Tag Archive for 'economic responsibility'

Whose policies are responsible for the slow economy?

The end of this month is the second anniversary of the technical end of the Great Recession.  Alas, what I have called the not-so-great recovery has been so not-great that for many, the technical end date is nothing more than a data-point with little correspondence to what’s happening in real life.

Some of the unemployment stats are at or near records, with millions of Americans cyclically or structurally out of work, many chronically so. One-fourth of homeowners with mortgages are upside-down, a term for when you owe more than the underlying asset. And now, almost three years after the financial meltdown of 2008, the economy is softening to the point that some talking heads are talking another recession - the dreaded “double dip.”

Clearly, many of our problems have been brought on by digital greed and not a little marketplace malfeasance. As that legendary possum philosopher, Pogo, once said, “We have seen the enemy, and he is us.” But it’s just as clear that the political class has to answer for their bumblings, bad policies and political non-leadership.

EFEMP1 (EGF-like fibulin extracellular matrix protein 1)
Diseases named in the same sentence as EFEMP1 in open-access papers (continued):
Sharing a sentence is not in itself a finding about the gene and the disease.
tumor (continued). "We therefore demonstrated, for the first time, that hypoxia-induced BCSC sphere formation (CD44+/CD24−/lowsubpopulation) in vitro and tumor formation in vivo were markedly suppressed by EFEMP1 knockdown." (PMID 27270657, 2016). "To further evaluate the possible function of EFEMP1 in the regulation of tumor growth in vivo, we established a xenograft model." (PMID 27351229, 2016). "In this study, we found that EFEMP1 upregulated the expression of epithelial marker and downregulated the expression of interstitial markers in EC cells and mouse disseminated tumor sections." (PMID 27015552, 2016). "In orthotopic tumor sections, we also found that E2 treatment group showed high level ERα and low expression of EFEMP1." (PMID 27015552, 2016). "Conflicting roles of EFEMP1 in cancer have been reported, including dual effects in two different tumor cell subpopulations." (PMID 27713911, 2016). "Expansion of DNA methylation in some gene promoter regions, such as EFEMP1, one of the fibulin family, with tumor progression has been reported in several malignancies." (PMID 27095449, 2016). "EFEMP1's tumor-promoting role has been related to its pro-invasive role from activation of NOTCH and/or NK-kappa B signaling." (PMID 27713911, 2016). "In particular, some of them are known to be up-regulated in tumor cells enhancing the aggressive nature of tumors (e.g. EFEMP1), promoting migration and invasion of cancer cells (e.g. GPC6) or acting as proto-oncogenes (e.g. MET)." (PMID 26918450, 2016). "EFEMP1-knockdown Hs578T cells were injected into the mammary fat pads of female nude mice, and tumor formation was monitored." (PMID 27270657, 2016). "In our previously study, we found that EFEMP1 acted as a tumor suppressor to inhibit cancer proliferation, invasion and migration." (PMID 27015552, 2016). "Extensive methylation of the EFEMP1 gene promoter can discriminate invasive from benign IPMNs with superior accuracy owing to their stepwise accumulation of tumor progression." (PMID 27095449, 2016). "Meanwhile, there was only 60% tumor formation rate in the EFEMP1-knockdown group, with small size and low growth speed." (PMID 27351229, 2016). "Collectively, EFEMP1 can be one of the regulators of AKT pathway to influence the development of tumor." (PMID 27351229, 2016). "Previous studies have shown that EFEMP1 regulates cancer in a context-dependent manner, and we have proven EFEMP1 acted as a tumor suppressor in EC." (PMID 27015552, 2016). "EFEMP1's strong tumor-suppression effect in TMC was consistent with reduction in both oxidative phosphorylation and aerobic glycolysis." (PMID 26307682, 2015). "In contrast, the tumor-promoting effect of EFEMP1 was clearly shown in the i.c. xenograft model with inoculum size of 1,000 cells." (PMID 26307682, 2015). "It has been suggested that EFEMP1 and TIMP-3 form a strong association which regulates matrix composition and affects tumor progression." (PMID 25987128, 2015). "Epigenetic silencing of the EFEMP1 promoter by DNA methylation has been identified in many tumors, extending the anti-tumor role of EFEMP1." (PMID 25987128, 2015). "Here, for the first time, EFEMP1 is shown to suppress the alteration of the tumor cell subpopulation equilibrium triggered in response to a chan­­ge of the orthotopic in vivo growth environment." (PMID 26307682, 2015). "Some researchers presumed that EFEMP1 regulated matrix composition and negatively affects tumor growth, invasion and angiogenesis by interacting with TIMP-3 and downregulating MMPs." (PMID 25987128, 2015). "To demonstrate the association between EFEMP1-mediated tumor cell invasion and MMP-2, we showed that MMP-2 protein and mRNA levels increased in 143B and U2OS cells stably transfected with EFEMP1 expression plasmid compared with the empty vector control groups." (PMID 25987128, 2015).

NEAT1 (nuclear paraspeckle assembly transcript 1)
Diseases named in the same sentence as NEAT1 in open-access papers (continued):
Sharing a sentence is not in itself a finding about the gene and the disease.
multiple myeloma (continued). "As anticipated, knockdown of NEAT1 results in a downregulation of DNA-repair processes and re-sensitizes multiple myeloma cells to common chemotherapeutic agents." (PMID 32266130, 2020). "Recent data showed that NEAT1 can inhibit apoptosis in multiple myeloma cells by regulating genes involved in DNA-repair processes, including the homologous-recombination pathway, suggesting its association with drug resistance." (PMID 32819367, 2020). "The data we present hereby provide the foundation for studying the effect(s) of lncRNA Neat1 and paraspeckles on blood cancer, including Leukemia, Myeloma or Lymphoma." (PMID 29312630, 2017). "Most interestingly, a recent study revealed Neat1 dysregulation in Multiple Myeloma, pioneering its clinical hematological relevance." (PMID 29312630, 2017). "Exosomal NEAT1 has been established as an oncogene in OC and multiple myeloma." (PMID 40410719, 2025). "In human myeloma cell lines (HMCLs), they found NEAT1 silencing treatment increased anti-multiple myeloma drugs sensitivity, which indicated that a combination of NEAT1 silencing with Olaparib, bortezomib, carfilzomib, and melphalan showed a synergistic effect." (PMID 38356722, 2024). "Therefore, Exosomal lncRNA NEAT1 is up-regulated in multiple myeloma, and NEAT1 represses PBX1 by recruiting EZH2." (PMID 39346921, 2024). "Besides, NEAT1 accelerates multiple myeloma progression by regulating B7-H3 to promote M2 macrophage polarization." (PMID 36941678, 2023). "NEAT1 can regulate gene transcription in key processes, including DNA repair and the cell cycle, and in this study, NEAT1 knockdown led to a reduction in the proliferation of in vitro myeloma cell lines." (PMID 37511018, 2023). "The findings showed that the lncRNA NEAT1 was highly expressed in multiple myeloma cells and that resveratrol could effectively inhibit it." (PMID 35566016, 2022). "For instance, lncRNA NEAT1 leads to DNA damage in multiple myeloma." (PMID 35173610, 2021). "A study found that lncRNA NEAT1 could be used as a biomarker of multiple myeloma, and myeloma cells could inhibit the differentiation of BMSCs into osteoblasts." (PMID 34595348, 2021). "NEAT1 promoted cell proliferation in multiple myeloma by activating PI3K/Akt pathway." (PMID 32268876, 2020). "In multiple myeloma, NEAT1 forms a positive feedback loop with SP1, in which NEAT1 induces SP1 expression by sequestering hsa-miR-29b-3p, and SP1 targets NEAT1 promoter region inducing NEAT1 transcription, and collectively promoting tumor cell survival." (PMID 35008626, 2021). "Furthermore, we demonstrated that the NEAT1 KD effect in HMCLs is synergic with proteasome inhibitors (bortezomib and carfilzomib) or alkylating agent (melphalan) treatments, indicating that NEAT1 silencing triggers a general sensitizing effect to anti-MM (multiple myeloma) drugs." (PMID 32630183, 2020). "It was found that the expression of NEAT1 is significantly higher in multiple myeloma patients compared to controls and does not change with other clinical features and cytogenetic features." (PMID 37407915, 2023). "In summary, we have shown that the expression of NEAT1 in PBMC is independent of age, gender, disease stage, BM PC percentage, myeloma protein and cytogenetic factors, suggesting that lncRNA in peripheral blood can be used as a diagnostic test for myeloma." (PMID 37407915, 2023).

We wanted to know how our audience felt about how much of our pain can be attributed to that person upon whose desk the Harry Truman buck stops.  So last week, in our poll question on the website and in the Newsletter, we asked, “Whose policies do you think are more responsible for the current painfully slow economy?”

Those who thought our economic woes were “… more of a residual of President Bush’s policies,” represented 15% of our respondents.  A little less than 40% said, “After 2.5 years, this is President Obama’s economy.”  But the big number - almost half - said, “I blame the policies of both administrations.”

One of the ways politicians get re-elected is to make us feel that they have the answers to our problems and, given the chance, will fix them. But that sword has two edges and the other side cuts deeper with accountability for perceived, if not real, mistakes.

In Shakespeare’s play, Julius Caesar, Mark Anthony’s eulogy of Caesar includes this passage: “The evil that men do lives after them; the good is oft interred with their bones.”

And so it is to this day.

Click here to take this week’s poll on government regulations.




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